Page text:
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Americans spend more on less health care

Health Care 2005

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#1 Spectacles

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Posted 17 July 2005 - 06:45 PM

We have a problem. I have no idea how to solve it, but it might be interesting to consider some possibilities.

Despite our conviction that we have "the best health care in the world," it appears that we're getting screwed.  

Insurance is unaffordable unless you have a good package through an employer. But employers are now struggling to provide insurance because it costs so much. (See GM.) So, it looks like soon there will be more Americans joining the ranks of the 45 million of us without health insurance unless something can be done to lower the cost of insurance and/or health care in general.

http://sptimes.com/2..._wrong_Rx.shtml

Quote

The latest study, conducted by Johns Hopkins University researchers and reported this month in Health Affairs, offers more evidence of the same. The United States spent $5,267 per person on health care in 2002. That's more than double, per capita, what 29 other industrialized nations spent. The total amounts to 14.6 percent of the U.S. gross domestic product. The United Kingdom, by comparison, spent 7.7 percent.

The costs are surging like an uncontrolled fever, and what the researchers found is that politicians are devoting an extraordinary amount of time to changes that have little appreciable impact.

The high-profile push to limit medical malpractice claims, for example, may help doctors in high-risk practices. But it won't do much to stem overall health care costs. Malpractice claims and legal bills account for less than 1 percent of health spending, the researchers said, and aren't appreciably higher than in other developed nations.

The push to get patients out of hospitals and doctor's offices for less expensive treatment options doesn't seem to help, either. Americans now see doctors less often and spend a fifth less time in hospitals than people in other countries. Yet we still pay more.

As the costs continue to climb, U.S. policymakers eventually will be forced to look at this confusing health care picture. Among the more infuriating realities is that a system that turns to Medicare for old people, Medicaid for poor people and employer insurance for workers still leaves 45-million people with no coverage at all. We pay more, per person, than any other industrialized nation and still leave almost one of every six people in the cold. That's bad medicine.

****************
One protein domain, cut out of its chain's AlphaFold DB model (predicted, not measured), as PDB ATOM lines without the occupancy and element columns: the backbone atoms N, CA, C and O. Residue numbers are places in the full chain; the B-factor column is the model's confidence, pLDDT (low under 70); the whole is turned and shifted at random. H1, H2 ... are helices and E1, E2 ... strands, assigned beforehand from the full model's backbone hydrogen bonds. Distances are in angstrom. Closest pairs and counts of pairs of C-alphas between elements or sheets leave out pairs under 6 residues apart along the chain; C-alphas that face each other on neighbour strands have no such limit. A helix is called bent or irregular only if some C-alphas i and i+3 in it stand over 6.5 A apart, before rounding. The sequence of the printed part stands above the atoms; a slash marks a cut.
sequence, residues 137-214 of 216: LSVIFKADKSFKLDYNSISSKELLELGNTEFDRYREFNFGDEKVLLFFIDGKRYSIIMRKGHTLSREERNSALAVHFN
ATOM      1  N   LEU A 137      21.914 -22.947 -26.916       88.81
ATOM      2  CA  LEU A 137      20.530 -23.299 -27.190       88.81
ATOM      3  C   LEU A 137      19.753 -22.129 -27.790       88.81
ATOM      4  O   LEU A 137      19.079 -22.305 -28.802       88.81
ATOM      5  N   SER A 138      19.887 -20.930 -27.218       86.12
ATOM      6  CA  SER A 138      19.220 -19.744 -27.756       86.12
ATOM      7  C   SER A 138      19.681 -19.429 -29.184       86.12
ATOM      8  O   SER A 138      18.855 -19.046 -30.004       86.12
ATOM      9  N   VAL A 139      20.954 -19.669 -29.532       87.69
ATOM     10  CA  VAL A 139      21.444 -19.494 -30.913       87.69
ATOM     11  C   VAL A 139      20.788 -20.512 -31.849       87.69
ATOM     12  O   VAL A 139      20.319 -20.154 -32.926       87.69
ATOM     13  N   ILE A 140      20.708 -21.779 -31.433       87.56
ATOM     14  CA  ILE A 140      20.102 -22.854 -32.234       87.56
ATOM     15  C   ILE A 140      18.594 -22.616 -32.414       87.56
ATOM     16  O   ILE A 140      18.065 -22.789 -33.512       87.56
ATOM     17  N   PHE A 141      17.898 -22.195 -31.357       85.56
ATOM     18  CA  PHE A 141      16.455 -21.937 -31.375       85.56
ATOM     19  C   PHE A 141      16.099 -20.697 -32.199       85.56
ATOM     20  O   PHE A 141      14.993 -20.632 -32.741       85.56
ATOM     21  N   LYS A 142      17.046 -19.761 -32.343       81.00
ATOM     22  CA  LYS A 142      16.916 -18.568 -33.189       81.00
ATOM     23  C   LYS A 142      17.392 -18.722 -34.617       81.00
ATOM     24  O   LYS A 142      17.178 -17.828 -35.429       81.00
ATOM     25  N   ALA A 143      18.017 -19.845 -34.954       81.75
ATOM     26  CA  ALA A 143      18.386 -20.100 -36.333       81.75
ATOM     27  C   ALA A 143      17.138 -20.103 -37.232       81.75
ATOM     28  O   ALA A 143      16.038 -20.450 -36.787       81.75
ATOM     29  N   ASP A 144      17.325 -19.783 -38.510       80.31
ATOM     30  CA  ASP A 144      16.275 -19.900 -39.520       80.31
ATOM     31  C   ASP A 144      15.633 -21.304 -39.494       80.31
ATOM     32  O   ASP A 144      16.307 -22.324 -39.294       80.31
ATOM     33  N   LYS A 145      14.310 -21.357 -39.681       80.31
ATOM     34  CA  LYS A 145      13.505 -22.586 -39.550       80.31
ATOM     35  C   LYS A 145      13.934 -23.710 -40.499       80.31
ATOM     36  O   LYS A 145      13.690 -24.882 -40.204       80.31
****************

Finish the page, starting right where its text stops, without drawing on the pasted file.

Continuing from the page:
"Facts are stupid things." -Ronald Reagan at the 1988 Republican National Convention, attempting to quote John Adams, who said, "Facts are stubborn things"

"Although health care enrollment is actually going pretty well at this point, thousands and maybe millions of Americans have failed to sign up for coverage because they believe the false horror stories they keep hearing." -- Paul Krugman

#2 Spectacles

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Posted 17 July 2005 - 06:59 PM

Here's more:

http://www.medicalne...hp?newsid=27348

Quote

USA Spends More Per Capita on Health Care Than Other Nations, Study Finds
13 Jul 2005





The United States spends more on health care per capita than other industrialized nations but does not receive more services, according to a study published on Tuesday in the July/August issue of... Health Affairs, the Los Angeles Times reports. For the study -- led by Gerard Anderson, a health policy professor at Johns Hopkins Bloomberg School of Public Health -- researchers analyzed the health care costs of 30 nations in the Organization for Economic Cooperation and Development. The study found:

The nations examined spend a median of $2,193 per capita on health care;


The United States spent $5,267 per capita for prescription drugs, hospital stays and physicians visits in 2002, compared with $3,446 per capita for Switzerland, the next highest spender;


Health care spending accounted for 14.6% of the U.S. gross domestic product in 2002, a time when only two other nations -- Switzerland and Germany -- spent more than 10% of their GDP on health care;


The United States has 2.9 hospital beds per 1,000 residents, compared with a median of 3.7 beds per 1,000 residents among the other nations examined;


The United States had 2.4 physicians per 1,000 residents in 2001, compared with a median of 3.1 physicians per 1,000 residents among the other nations examined in 2002;